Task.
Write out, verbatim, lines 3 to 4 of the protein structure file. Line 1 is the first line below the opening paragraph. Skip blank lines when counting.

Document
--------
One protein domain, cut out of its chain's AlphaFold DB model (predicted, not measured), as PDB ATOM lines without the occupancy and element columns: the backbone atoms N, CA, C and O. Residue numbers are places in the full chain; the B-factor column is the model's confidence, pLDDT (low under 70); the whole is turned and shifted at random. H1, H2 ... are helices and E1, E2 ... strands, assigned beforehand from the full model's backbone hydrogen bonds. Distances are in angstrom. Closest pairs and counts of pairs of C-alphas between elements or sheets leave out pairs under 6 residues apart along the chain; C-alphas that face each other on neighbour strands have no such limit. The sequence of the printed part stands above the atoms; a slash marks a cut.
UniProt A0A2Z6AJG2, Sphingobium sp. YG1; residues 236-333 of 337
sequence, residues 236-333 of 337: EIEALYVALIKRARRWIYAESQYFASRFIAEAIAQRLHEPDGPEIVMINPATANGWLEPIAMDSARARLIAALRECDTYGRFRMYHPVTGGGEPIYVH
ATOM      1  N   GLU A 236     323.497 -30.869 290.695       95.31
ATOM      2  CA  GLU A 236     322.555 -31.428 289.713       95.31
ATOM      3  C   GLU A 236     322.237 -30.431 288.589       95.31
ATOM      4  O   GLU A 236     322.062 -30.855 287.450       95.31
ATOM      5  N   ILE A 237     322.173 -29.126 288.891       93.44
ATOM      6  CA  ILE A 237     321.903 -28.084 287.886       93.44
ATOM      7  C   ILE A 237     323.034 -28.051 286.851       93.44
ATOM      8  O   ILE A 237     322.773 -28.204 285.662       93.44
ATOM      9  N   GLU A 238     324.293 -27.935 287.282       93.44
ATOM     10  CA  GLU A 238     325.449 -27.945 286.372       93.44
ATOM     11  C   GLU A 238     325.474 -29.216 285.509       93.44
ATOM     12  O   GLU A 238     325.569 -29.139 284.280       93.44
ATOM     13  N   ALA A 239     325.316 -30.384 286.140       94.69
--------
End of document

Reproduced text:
ATOM      1  N   GLU A 236     323.497 -30.869 290.695       95.31
ATOM      2  CA  GLU A 236     322.555 -31.428 289.713       95.31